The arrest of the former chief of Moritomo Gakuen over suspected fraud in the receipt of government subsidies should not detract attention from the questions regarding the sale of a government-owned tract of land to the Osaka-based school operator at a steep discount. This land sale is at the core of the suspicions surrounding the operator, which boasted of its close ties to Prime Minister Shinzo Abe’s wife. The government has so far failed to give a convincing account of its discount sale of the plot in Toyonaka, Osaka Prefecture, for the construction of an elementary school — for which Akie Abe had until recently served as honorary principal. Prosecutors should act on a criminal complaint filed over the land transaction and investigate unanswered questions over the deal.
Yasunori Kagoike and his wife Junko were arrested Monday for allegedly defrauding the national government of some ¥56 million in subsidies provided for building the elementary school by inflating its construction cost in contract documents submitted to a land ministry-linked entity last year. Moritomo Gakuen gave up on completing construction of the school, which was scheduled to open in April this year, after final approval by local education authorities was thrown in doubt, and returned the subsidies it had received.
Moritomo Gakuen, which was known for the nationalistic education given at a kindergarten it runs — including having children recite the prewar Imperial Rescript of Education — came under public scrutiny following revelations in February that it had bought the 8,770-sq.-meter plot in Toyonaka in 2016 for ¥134 million, a mere 14 percent of its appraisal value. Political influence was suspected because Akie Abe was listed as honorary principal of the school to be built at the site. Moritomo Gakuen had initially planned to name the school after the prime minister, and had children at its kindergarten cheer for Abe at a sports event. Suspicions over the land deal became politically charged after Abe told the Diet that he would resign as both prime minister and lawmaker if either he, his wife or his office was found to have been involved in the land sale.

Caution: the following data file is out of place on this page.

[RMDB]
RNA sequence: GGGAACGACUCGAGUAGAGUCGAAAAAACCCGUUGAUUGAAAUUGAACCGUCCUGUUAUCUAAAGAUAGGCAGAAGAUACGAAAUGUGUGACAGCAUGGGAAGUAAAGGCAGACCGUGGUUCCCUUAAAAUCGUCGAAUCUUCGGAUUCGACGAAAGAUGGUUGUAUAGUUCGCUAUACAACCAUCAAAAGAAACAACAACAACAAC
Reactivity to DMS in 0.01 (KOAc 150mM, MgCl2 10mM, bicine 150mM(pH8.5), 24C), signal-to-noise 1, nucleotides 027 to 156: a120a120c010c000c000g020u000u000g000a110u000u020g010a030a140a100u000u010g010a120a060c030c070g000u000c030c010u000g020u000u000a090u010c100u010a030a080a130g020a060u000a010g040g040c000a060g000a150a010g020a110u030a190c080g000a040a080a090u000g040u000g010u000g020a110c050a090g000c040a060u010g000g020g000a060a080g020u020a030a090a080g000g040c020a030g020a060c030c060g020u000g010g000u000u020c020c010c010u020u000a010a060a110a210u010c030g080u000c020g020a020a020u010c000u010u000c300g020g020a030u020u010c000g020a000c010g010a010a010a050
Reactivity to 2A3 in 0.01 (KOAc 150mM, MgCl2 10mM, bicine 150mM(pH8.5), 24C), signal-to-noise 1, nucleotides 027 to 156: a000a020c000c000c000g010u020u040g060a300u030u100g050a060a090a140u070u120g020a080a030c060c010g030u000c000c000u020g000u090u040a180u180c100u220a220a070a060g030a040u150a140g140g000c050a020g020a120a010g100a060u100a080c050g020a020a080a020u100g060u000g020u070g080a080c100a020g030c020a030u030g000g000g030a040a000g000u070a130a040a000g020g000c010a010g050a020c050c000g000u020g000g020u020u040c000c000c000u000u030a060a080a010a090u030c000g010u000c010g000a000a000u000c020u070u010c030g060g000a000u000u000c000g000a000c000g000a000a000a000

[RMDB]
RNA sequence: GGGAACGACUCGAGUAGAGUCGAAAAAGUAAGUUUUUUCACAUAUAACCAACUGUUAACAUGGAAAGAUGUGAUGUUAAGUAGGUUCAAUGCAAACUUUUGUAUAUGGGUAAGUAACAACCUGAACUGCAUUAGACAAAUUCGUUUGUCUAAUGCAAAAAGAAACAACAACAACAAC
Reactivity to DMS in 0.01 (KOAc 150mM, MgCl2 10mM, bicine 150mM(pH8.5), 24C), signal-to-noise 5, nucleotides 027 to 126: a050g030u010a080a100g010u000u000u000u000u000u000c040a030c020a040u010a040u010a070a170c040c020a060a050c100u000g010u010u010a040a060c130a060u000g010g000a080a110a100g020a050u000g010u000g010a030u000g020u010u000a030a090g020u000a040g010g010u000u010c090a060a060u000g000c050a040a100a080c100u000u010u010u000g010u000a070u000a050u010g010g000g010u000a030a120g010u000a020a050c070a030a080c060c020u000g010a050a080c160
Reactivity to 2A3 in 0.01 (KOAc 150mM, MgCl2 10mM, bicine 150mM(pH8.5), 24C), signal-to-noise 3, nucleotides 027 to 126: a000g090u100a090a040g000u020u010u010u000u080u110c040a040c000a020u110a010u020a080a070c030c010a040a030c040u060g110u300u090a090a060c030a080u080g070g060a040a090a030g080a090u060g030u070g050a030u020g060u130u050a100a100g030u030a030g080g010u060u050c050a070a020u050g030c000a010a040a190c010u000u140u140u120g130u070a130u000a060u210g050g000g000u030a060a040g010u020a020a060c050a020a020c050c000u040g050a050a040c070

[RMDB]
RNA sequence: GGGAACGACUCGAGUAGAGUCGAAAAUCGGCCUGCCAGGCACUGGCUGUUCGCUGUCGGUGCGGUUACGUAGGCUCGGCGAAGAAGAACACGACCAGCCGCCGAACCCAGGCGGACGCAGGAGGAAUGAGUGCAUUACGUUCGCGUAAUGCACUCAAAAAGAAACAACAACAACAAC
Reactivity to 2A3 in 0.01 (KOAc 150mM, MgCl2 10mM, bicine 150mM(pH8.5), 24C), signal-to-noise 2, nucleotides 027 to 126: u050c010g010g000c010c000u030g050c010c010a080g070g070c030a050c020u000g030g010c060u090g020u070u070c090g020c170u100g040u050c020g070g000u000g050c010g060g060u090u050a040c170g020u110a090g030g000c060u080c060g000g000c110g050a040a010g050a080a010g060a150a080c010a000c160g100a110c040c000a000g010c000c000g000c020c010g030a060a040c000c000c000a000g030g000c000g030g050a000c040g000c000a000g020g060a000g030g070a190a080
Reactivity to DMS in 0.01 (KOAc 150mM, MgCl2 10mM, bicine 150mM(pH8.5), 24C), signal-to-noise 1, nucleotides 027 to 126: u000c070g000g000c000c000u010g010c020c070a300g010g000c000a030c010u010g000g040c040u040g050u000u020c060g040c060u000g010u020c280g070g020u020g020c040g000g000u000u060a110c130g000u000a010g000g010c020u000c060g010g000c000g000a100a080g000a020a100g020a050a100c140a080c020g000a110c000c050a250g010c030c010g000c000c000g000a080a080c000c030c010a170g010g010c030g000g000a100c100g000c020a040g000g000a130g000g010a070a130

At least Kagoike appears to have been well aware of the value of his links to the prime minister’s wife. In the negotiations with the Finance Ministry to first rent and then buy the plot under favorable terms, Kagoike is said to have emphasized the position that Akie Abe held at the planned school, and informed her of the talks’ process. He also relayed his wishes on the land transactions to the Finance Ministry via a government official assigned to the prime minister’s wife, who in turn faxed a response by a senior ministry official to Kagoike.
It was after these exchanges took place that Kagoike was granted a contract to buy the land at the steep discount in April 2016, in which the ministry deducted ¥800 million from the plot’s value as an expense to cover the disposal of industrial waste found buried at the site. Summoned to a grilling by the Diet as a sworn witness, Kagoike said he thought “divine wind” had aided the deal. Questions have been raised about the estimate of the cost of disposing of the waste, and suspicions persist that the Finance Ministry officials took into consideration the presence of Akie Abe on Moritomo’s side and offered favorable terms to the school operator.
The Finance Ministry has denied these charges and insists that the discount sale of the land was legitimate. However, it has refused to provide further explanations, saying that the records of encounters and negotiations with Moritomo Gakuen over the land deal had been destroyed in accordance with in-house rules. It also has rejected opposition demands for an additional inquiry in the deal. Akie Abe has meanwhile stayed silent about the case, except to post a message on Facebook denying that she handed Kagoike a ¥1 million donation “from Shinzo Abe” in September 2015, which Kagoike alleged she did when he spoke under oath in the Diet. The Abe administration and the ruling coalition have rebuffed opposition demands to call Akie Abe before the Diet to give sworn testimony and clear up the discrepancy with Kagoike’s account.
The special investigation squad of the Osaka District Public Prosecutor’s Office, which interrogated and arrested the Kagoikes, has received a criminal complaint filed by a group of some 240 lawyers and researchers against officials of the Finance Ministry’s local bureau that they engaged in a breach of trust by selling the Toyonaka land plot at an unfair discount, thereby causing damage to state coffers. The prosecutors should take the complaint seriously and refrain from using their arrest of the Kagoikes as an excuse for not acting on the land deal probe.
IN FIVE EASY PIECES WITH TAKE 5